In a goodness of fit test, one wishes to decide if the proportions of a population in different categories match some given proportions.

For example, suppose a researcher wanted to know if the number of births are uniformly distributed among the months (i.e., the proportion of births for each month should be 1/12), based on the following number of births seen in one year.

$$\begin{array}{lr|lr} \textrm{Jan} & 34 & \textrm{Jul} & 36\\ \textrm{Feb} & 31 & \textrm{Aug} & 38\\ \textrm{Mar} & 35 & \textrm{Sep} & 37\\ \textrm{Apr} & 32 & \textrm{Oct} & 36\\ \textrm{May} & 35 & \textrm{Nov} & 35\\ \textrm{Jun} & 35 & \textrm{Dec} & 35\\ \end{array}$$The null hypothesis would be that the proportions in the population match the given proportions for each category, while the alternative hypothesis would be that they do not completely match these proportions.

The test statistic is given by $$\sum \frac{(O-E)^2}{E}$$ where the sum is taken over all categories, $O$ is the observed frequency in some category, and $E$ is the expected frequency (under the assumption of the null hypothesis). So if a particular category is hypothesized to have proportion $p_i$ and $n$ is the sample size, the value of $E$ for that category would be $n p_i$.

As fitting the proportions specified in the null hypothesis better than expected is not a reason to reject the null hypothesis, this is a right-tailed test.

Note that the choice of this statistic is reasonable, as when the disagreement between the observed and expected frequencies grows, the test statistic also increases to a value less likely to be seen under the null hypothesis assumption that the expected frequencies are correct.

The big question is: "How is this test statistic distributed?"

To that end, let us consider the following simpler situation:

Instead of considering 12 different categories like the example above -- suppose there are only 2. For convenience (and to be suggestive), let us refer to these categories as "success" and "failure". Suppose we have an expectation that the proportion of successes is $p_1$ and the proportion of failures is $p_2$. Naturally, $p_1 + p_2 = 1$, as we are, of course, just describing a binomial situation.

Let $x_1$ count the number of successes in $n$ trials and let $x_2$ count the number of failures.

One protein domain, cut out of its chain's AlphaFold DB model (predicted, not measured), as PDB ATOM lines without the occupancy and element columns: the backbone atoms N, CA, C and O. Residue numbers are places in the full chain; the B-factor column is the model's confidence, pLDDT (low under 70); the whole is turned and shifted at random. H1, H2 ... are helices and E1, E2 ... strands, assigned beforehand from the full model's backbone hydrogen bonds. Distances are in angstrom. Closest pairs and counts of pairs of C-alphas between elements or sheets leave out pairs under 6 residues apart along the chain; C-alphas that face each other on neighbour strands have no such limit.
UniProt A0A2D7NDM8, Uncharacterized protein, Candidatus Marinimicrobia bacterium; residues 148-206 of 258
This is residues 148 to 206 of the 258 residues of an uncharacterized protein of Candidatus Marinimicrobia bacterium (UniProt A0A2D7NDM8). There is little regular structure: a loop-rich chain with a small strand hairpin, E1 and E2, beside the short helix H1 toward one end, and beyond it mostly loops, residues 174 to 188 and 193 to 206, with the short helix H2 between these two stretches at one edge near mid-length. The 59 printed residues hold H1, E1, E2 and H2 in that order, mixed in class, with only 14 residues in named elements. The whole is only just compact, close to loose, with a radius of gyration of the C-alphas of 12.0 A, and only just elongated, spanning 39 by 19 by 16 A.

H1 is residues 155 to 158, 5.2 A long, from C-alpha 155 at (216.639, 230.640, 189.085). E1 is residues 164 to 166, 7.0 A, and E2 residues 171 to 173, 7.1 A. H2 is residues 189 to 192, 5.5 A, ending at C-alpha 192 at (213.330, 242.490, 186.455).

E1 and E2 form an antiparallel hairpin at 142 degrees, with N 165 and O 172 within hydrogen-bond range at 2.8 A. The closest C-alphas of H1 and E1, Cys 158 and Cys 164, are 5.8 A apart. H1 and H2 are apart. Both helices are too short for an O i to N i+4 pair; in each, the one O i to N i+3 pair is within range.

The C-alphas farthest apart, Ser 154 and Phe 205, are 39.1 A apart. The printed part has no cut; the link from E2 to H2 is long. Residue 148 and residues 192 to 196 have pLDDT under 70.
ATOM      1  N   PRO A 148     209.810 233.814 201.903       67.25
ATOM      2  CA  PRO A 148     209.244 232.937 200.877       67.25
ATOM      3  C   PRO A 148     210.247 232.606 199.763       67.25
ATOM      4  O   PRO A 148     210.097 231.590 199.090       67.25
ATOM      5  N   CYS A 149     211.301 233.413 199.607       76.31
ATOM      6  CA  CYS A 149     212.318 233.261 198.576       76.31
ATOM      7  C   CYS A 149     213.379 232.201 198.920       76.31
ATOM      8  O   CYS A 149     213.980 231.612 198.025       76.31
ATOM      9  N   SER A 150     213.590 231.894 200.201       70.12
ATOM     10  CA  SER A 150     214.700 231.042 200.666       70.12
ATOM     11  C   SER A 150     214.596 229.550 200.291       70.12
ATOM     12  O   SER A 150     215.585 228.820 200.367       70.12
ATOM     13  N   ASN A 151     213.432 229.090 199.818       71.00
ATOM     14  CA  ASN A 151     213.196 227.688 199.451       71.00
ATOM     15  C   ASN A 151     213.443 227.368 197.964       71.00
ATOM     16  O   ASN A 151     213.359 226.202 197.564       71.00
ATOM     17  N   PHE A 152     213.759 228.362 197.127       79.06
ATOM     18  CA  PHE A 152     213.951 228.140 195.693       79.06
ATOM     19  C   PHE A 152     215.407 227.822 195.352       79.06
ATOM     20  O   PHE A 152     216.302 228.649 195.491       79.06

Recall that under the right conditions (i.e., an expected number of successes and failures both greater than or equal to $5$), we know that a binomial random variable counting successes seen in $n$ trials where the probability of success is $p$ and the probability of failure is $q=1-p$ can be approximated by a normal distribution with mean $np$ and standard deviation $\sqrt{npq}$.

Thus, $$z = \frac{x_1 - np_1}{\sqrt{n p_1 p_2}}$$ approximates a standard normal distribution.

But then $$\begin{array}{rcl} z^2 &=& \displaystyle{\frac{(x_1 - np_1)^2}{np_1(1-p_1)}}\\\\ &=& \displaystyle{\frac{(x_1 - np_1)^2(1-p_1) + (x_1 - np_1)^2p_1}{np_1(1-p_1)}}\\\\ &=& \displaystyle{\frac{(x_1 - np_1)^2}{np_1} + \frac{(x_1 - np_1)^2}{n(1-p_1)}} \end{array}$$

However, $$(x_1 - np_1)^2 = (n-x_2 - n + np_2)^2 = (x_2 - np_2)^2$$ so,

$$z^2 = \frac{(x_1 - np_1)^2}{np_1} + \frac{(x_2 - np_2)^2}{np_2}$$Recalling $x_1$ and $x_2$ are the *observed* number of successes and failures, respectively, and $np_1$ and $np_2$ are likewise the *expected* number of successes and failures, we have:

Further recalling that the sum of squares of a set of $n$ independent random variables each following a standard normal distribution follows a $\chi_n^2$ distribution with $n$ degrees of freedom -- tells us that this $k=2$ category case of a best-fit test follows a $\chi_1^2$ distribution (i.e., a chi-square distribution with a single degree of freedom).

In a related way, one can argue that in general, for $k$ random variables $x_i$, $i = 1, 2, \ldots, k$, with corresponding expected values $np_i$, the following statistic measuring the "closeness" of the observations to their expectations: $$\frac{(x_1 - np_1)^2}{np_1} + \frac{(x_2 - np_2)^2}{np_2} + \cdots + \frac{(x_k - np_k)^2}{np_k} = \sum_{i=1}^k \frac{(O_i - E_i)^2}{E_i}$$ follows a chi square distribution with $(k-1)$ degrees of freedom.

Importantly, such a conclusion is only valid under the earlier-mentioned "right circumstances". In the two category (i.e., success and failure) case above, we noted the requirement that the expected number of successes and failures needed to be greater than or equal to $5$ so that the underlying binomial distribution would be approximately normal. In the general case, we require that the expected counts in all $k$ categories be greater than or equal to $5$.